Worthwhile Anticipation

Shadowed by Waiting?

Shadowed by Waiting?

“Have patience with everything that remains unsolved in your heart. Try to love the questions themselves, like locked rooms and like books written in a foreign language. Do not now look for the answers. They cannot now be given to you because you could not live them. It is a question of experiencing everything. At present you need to live the question. Perhaps you will gradually, without even noticing it, find yourself experiencing the answer, some distant day.” – Rainer Maria Rilke

Sometimes we feel as if everything seems to be not working despite all our best intentions and positive efforts. We often question whether what we are doing is worth it. At worst, we might end up quitting because there is no indication that what we are doing is right. There is no instructor to give us three stars for a job well done or an alarm that would warn when we are about to tread the wrong path. We are left to be blindfolded reaching out into uncertainty for something to hold on to. It is a painfully long wait. However, patience is the key to a worthwhile anticipation.

Patience lessens the stress. Impatience is brought about by expectations not met. In a way, being annoyed pulls us down instead of lifting me up. We must accept that events do not favor us all the time so we must take everything in as it should be. If we stay within the lines of strict ideals, we will not welcome sudden chances of opportunities. These may open new pathways for us or broaden our field of scope. They will present a lateral growth in perspective and possibilities.

Once the inevitability of uncertainty is accepted, maintaining patience can also mean maintaining a state of mind ready for positivity and productivity. Worry just creates a spiral of expectation and disappointment. I say we must set aside the one that upsets us and do something else just to take a breather. Find an activity that fosters a different kind of thinking process. Go for a hike, swim a mile, read a novel, eat a cookie. Travel to India, volunteer in a non-profit organization or play in a band. Rest your mind and reclaim energy from another source. Once we resume, we will have fresh pair of eyes and brain for revitalized and stress-free decision making.

After pampering ourselves, we must go back and focus. The purpose of distraction is to replenish our source of inspiration and not a permanent escape. Maybe the blockages we encounter are just interrupted adrenaline rushes. We must not forget what we are striving for. Even though we need a good break we are still responsible for our work.

It is understandable to be painfully waiting for the end of our suffering and sacrifice. It is important to sometimes lower our standards and welcome uncertainty. This way we do not become stringent and rigid on ourselves. When times get rough, we can distance ourselves for a while and look at it as a whole picture. Only then will we fully realize how far we have come and it is not worth giving it up. It will take time but it is going to be worthwhile and gratifying.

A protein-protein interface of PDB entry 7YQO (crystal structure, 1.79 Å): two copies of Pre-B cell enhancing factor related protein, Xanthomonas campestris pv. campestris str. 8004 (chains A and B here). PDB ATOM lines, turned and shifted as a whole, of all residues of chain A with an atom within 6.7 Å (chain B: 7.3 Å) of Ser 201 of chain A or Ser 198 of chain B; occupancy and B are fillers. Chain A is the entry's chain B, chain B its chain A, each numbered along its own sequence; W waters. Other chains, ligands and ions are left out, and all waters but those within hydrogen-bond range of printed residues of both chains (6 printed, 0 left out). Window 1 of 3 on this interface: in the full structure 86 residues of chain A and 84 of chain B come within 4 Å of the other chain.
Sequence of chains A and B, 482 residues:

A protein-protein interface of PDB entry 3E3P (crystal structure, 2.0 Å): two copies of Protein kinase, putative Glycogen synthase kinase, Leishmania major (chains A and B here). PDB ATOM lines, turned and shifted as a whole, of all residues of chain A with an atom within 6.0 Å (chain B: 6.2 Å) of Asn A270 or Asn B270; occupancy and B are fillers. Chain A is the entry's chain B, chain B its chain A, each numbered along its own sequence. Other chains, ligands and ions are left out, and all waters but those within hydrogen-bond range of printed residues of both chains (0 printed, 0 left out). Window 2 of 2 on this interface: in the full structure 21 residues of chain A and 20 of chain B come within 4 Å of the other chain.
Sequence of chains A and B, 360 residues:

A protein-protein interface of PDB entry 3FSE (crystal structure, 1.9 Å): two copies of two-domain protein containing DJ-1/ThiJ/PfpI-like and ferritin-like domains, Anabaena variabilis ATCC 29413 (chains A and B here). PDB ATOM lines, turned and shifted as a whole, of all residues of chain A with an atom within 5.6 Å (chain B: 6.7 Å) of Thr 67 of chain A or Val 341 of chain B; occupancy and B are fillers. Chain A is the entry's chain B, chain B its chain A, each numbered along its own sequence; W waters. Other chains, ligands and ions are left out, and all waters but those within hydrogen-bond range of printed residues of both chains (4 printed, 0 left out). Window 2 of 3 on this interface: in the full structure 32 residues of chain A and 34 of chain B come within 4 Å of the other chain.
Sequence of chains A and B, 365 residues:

Roland Andre Malic is a creative writer and blogger who took writing and speech courses in TalkShop, under the mentoring of Sheila Viesca, CEO and Director of Communication. Still finding out his niche in life, he is on the way to self-discovery by traversing creative ventures, a step at a time, which include writing and blogging. He also finds joy in watching mind-boggling films, reading about art and history, and exploring musicians and artists from eclectic genres.

Gravity (2013): An Amateur’s Movie Review

Gravity (2013)

Directed by: Alfonso Cuarón

Written by:  Alfonso Cuarón, Jonás Cuarón

Starring: Sandra Bullock, George Clooney

What captured my attention to watch this film is its awesome trailer and teaser clips, It features Sandra Bullock attached to a broken space shuttle crane while spinning insanely amidst a space accident. Since it is airless in space and there is no way for sound to travel to the ears, it is simulated that despite the big chaos happening, we can only hear what Sandra Bullock’s character can hear – only her nervous voice, bits of almost muted sound of the chaos here and there (I saw this from another teaser clip), and the voices on her radio communicator.

It is great because it can be an accessible concept to any movie maker but it did fall on the hands of an acclaimed one. There is a great amount of imagination as to the depiction of an accident in space and the effect is thrilling and haunting (despite scientific inconsistencies). However, it could still improve with its story line because there was no room for emotional transition as everything seems to be as fast as the satellite debris shooting around the earth. I still recommend this movie because of its almost convincing and well-thought of ideas about space accidents and feeling loneliness and isolation in space.